I'll now turn to a few examples of this.
Uh Parvine Motamed, an Iranian Jewish
woman born in Hamadan in October 1927
did her primary schooling in the Alliance
school of Jamadan and she actually just
recently passed away.
She completed her secondary schooling in
Tehran, obtaining a bachelor's degree in
French and English at the university of
Tehran and later a master's degree.
A thoroughly educated woman, she went on
to become the general director of ORT in Iran.
In an oral history, Motamed praised the
alliance for cultivating an environment
in which students of different faiths
she stated that the Alliance schools of
Hamadan quote was truly a multicultural
school where Jewish, Muslim, and Christian
students were attending. There was no
difference in the treatment we all
received. There was no feeling of
anti-semitism in our school.
Moreover Motamed met asserted that as a
result of her time at Alliance schools she
formed friendships with several Muslim
which which she actually maintained even
after leaving Iran.
But Motamed's rosy depiction of
interfaith coexistence in Alliance schools
didn't extend to the general public.
Indeed she acknowledged that while on
the Alliance school represented quote an
exemplary multicultural environment end
quote, the Hamadan of her childhood was a
quote center for Muslim mullahs and an
anti-semitic city end quote.
But according to Motamed, the fortune
of Hamadan's Jews improved after Reza Shah
visited Alliance schools there. Which
I have a picture featured here.
So she says that after this points quote
the attitude of the mullahs and the
general public change toward the jewish
Along these lines Dr. Nourani president of
the Jewish Council of Hamadan declared
in a 1973 letter to the Alliance that
the school in Hamadan had quote
abolished divisions and erased
misunderstandings that have clouded the
relations between Jews and non-Jews in
the past and has succeeded in generating
and maintaining an atmosphere of mutual
help and sympathy between us Jews and
This vision of the Alliance
in Hamadan is serving to eliminate
discord and create unity between Jews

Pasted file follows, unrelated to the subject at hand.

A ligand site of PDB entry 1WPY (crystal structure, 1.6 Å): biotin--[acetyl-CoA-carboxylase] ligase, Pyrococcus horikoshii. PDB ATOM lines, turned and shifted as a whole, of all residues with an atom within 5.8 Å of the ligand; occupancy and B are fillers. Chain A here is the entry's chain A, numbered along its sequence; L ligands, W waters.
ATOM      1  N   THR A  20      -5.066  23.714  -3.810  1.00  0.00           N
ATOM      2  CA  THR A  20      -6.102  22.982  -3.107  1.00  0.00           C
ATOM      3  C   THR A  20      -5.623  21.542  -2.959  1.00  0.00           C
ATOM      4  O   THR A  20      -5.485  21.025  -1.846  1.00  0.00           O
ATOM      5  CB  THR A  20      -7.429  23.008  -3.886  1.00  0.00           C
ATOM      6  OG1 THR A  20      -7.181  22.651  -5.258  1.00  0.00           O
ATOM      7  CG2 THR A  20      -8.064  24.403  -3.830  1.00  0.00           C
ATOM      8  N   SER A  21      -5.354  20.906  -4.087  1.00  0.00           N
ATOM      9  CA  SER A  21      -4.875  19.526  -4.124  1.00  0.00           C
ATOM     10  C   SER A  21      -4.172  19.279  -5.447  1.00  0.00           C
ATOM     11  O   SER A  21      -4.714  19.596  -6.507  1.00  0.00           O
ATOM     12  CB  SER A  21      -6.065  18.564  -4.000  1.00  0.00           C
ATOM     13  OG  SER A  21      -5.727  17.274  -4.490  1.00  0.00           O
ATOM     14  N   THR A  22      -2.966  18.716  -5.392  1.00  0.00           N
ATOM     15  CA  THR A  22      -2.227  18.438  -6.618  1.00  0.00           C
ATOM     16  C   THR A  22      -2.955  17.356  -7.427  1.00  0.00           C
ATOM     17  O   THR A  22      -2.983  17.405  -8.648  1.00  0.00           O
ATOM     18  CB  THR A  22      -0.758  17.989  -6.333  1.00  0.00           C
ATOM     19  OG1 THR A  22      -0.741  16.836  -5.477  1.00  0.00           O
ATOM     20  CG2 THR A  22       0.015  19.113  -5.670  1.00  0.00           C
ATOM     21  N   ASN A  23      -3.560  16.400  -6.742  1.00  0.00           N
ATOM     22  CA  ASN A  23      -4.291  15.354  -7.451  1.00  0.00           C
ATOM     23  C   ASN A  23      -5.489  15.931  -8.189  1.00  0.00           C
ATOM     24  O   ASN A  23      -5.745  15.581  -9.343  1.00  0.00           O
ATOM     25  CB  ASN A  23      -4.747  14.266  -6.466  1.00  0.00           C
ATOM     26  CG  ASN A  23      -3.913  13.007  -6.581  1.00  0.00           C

and non-Jews is in line with Motamed's
praise of the
alliance. And then uh one last example um
Nasser Rassekh director of the Alliance
schools of [...] similarly
proclaimed in a 1967 letter to the
Alliance that the schools facilitated an
understanding between Jews and muslims
in [...]. So he wrote thus over the years,
a spirit of understanding has developed
between the Jewish and Muslim
communities that is the result of the
existence of the Alliance school in the
city. Sitting side by side on the benches
in our classroom Jews and Muslims have
learned over the years the principles of
While there are slight differences
between these three accounts, they hold
one sentiment in common. The
multicultural and multi-religious
environments of Alliance schools helped
pave the way for positive interactions
between Jews and non-Jews in Iran.
Interfaith mixing also occurred in other
jewish schools such as that of the
prestigious jewish [...] school. [...]
was established in 1946 by
wealthy Baghdadi Jews and was known for
providing the highest quality of
education with a well-trained staff and
top-notch facilities. It attracted the
children of middle and upper class
Jewish families and unlike other Jewish
schools in Iran which progressively saw
a decline in their enrollments from the
late 1960s onward, [...] actually
experienced a steady increase in its
It excelled in teaching English and a
high percentage of its graduates went on
But despite being an explicitly jewish
consistently had a non-jewish student
In a Persian language interview which I
actually located at UCLA's oral history
a Dr. Baruch [...] director of [...]
from 1968 to 1978
and former physics professor at the
university of Tehran described the
student body at the school.
He said that he quote, never aimed for
the school to be an entirely Jewish
school end quote. And that quote, there
were always about twenty percent
non-Jewish students including Muslims
Baha'is and Christians. Beruchim
therefore made a concerted effort to
accept non-Jews into his school.
Indeed he recalls how an irate Iranian
Jewish man once
approached him and asked him why he
admitted so many non-Jews.
After noting that many Jews in Iran
attended non-Jewish schools and
universities he responded quote, when
they accept us how can we not accept
I also conducted oral histories with
several Jewish graduates of the school
and in one interview upon asking what the
non-Jewish student body was like, my